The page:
• Spitz missed out on seeing Nirvana live, an experience he’ll never be able to have and a regret he’ll always live with no matter how many shows he sees. Recently, I was asked what bands are on my live-show-bucket-list (i.e. haven’t seen yet and must see before I (or they) die) and I said none. Not because there aren’t bands I haven’t seen that I’d like to – there are many – but because I missed Nirvana. Since I can never complete my list, as I can never cross off the band right at the top of it, I don’t bother having one. Me and Marc Spitz – been to many dozens of shows, but not the one that mattered most.[9]
  •  In the mid-‘90s the coincidences start to get stronger. Spitz worked in retail at Shakespeare & Co. bookstore on Broadway near NYU from 1994 through 1997; Shakespeare was my bookstore of choice when I attended NYU from 1995 through 1998, so its possible, if not likely, that Spitz and/or his “friends” at Shakespeare (including Suchi Asano, wife of Iggy Pop) actually sold me those Kerouac, Burroughs and Vonnegut books I plowed through! Meanwhile, in 1996, I was working just down up the block[10] and probably helped a lot of the same customers that Spitz did.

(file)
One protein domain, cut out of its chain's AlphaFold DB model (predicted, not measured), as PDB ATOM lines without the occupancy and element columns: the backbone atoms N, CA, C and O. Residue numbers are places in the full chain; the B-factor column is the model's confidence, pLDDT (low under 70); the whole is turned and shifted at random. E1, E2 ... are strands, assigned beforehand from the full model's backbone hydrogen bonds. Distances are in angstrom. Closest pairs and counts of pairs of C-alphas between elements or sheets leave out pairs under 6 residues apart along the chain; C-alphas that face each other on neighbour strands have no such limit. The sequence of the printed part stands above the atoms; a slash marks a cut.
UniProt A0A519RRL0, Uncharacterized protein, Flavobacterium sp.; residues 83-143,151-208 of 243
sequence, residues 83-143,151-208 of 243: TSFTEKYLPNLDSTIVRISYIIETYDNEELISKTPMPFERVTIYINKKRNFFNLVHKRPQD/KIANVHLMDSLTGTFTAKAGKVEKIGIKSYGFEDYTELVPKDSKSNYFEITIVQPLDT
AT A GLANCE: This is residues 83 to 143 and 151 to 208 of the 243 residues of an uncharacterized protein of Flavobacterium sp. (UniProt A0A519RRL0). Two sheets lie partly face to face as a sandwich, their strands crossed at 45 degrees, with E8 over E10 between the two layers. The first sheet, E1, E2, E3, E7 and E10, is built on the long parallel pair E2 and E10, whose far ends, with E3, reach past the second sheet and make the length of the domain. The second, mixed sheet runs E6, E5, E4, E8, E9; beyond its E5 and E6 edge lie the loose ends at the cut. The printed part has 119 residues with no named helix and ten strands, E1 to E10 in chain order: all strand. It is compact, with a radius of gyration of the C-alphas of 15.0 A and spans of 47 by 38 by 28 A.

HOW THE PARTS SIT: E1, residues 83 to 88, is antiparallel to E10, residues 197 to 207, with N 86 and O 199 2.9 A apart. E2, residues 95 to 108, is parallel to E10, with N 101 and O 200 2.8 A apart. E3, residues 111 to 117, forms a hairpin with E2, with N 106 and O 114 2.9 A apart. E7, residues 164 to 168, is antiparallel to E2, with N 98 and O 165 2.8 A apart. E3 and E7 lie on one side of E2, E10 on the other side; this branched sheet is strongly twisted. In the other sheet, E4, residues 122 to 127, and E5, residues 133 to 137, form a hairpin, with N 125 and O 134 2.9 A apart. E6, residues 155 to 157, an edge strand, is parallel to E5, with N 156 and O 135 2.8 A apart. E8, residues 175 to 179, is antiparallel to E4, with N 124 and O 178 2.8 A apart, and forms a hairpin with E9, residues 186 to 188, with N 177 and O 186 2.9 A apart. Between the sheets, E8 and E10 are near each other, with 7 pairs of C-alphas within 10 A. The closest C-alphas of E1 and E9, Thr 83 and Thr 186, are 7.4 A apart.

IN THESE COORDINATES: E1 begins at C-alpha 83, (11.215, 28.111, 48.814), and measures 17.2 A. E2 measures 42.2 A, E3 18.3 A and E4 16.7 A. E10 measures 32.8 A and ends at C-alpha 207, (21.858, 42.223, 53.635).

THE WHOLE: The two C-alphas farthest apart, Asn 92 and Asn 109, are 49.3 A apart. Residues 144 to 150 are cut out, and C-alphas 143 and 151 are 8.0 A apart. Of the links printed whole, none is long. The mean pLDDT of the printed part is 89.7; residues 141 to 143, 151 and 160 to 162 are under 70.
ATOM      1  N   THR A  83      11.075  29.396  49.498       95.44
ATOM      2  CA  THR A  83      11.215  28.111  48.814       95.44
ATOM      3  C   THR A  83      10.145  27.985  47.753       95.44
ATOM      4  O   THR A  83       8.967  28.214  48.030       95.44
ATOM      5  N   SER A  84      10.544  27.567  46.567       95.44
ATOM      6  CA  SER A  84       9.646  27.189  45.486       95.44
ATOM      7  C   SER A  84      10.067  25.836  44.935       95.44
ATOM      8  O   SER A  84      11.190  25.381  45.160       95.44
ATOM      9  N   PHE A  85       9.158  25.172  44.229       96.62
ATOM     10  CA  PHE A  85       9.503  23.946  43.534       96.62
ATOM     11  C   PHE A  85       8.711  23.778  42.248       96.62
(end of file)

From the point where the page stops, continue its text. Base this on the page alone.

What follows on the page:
• After Shakespeare & Co., Spitz went to work at NaNa, a punk rock shoe and consignment store in SoHo. He mentioned his bosses – Bonnie and Yolanda – and one or two other co-workers. NaNa was a strange place, where the manager Yolanda would disappear during the work days for auditions, and I know this not only because Spitz says so, but because one of my closest friends at the time worked there as well. I remember the tales of Yolanda all too well. It is too bad my friend wasn’t one of the NaNa employees mentioned in Poseur; she could have had her name in the same publication as one of her heroes, Courtney Love.